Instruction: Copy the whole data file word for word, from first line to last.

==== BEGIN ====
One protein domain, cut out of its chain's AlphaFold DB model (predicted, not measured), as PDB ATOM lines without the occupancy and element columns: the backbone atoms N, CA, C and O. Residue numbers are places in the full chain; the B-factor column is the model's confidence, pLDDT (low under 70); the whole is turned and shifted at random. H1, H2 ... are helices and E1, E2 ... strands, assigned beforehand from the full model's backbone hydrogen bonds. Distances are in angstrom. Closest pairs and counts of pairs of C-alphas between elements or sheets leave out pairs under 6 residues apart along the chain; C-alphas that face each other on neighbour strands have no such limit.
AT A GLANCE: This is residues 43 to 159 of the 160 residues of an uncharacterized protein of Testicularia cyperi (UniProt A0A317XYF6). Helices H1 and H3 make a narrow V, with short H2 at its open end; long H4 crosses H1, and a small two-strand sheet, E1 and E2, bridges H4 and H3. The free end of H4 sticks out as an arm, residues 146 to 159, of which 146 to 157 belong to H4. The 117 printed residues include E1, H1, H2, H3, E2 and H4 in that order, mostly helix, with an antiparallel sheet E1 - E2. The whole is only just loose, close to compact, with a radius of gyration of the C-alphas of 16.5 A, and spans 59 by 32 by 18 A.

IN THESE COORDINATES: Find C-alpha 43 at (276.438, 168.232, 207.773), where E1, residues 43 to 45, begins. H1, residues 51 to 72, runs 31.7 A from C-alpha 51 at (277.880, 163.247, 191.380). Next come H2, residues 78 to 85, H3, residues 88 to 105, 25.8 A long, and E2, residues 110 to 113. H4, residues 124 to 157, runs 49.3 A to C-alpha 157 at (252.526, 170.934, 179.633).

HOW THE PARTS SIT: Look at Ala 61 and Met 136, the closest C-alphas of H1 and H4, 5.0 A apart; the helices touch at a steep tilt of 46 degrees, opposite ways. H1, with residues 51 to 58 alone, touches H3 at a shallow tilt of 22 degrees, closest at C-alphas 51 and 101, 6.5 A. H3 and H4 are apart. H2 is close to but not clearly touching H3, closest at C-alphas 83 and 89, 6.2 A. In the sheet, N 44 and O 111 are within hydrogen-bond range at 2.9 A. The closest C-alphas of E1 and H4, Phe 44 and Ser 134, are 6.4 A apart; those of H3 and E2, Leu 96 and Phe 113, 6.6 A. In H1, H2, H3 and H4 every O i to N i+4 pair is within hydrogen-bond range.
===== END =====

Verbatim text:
One protein domain, cut out of its chain's AlphaFold DB model (predicted, not measured), as PDB ATOM lines without the occupancy and element columns: the backbone atoms N, CA, C and O. Residue numbers are places in the full chain; the B-factor column is the model's confidence, pLDDT (low under 70); the whole is turned and shifted at random. H1, H2 ... are helices and E1, E2 ... strands, assigned beforehand from the full model's backbone hydrogen bonds. Distances are in angstrom. Closest pairs and counts of pairs of C-alphas between elements or sheets leave out pairs under 6 residues apart along the chain; C-alphas that face each other on neighbour strands have no such limit.
AT A GLANCE: This is residues 43 to 159 of the 160 residues of an uncharacterized protein of Testicularia cyperi (UniProt A0A317XYF6). Helices H1 and H3 make a narrow V, with short H2 at its open end; long H4 crosses H1, and a small two-strand sheet, E1 and E2, bridges H4 and H3. The free end of H4 sticks out as an arm, residues 146 to 159, of which 146 to 157 belong to H4. The 117 printed residues include E1, H1, H2, H3, E2 and H4 in that order, mostly helix, with an antiparallel sheet E1 - E2. The whole is only just loose, close to compact, with a radius of gyration of the C-alphas of 16.5 A, and spans 59 by 32 by 18 A.

IN THESE COORDINATES: Find C-alpha 43 at (276.438, 168.232, 207.773), where E1, residues 43 to 45, begins. H1, residues 51 to 72, runs 31.7 A from C-alpha 51 at (277.880, 163.247, 191.380). Next come H2, residues 78 to 85, H3, residues 88 to 105, 25.8 A long, and E2, residues 110 to 113. H4, residues 124 to 157, runs 49.3 A to C-alpha 157 at (252.526, 170.934, 179.633).

HOW THE PARTS SIT: Look at Ala 61 and Met 136, the closest C-alphas of H1 and H4, 5.0 A apart; the helices touch at a steep tilt of 46 degrees, opposite ways. H1, with residues 51 to 58 alone, touches H3 at a shallow tilt of 22 degrees, closest at C-alphas 51 and 101, 6.5 A. H3 and H4 are apart. H2 is close to but not clearly touching H3, closest at C-alphas 83 and 89, 6.2 A. In the sheet, N 44 and O 111 are within hydrogen-bond range at 2.9 A. The closest C-alphas of E1 and H4, Phe 44 and Ser 134, are 6.4 A apart; those of H3 and E2, Leu 96 and Phe 113, 6.6 A. In H1, H2, H3 and H4 every O i to N i+4 pair is within hydrogen-bond range.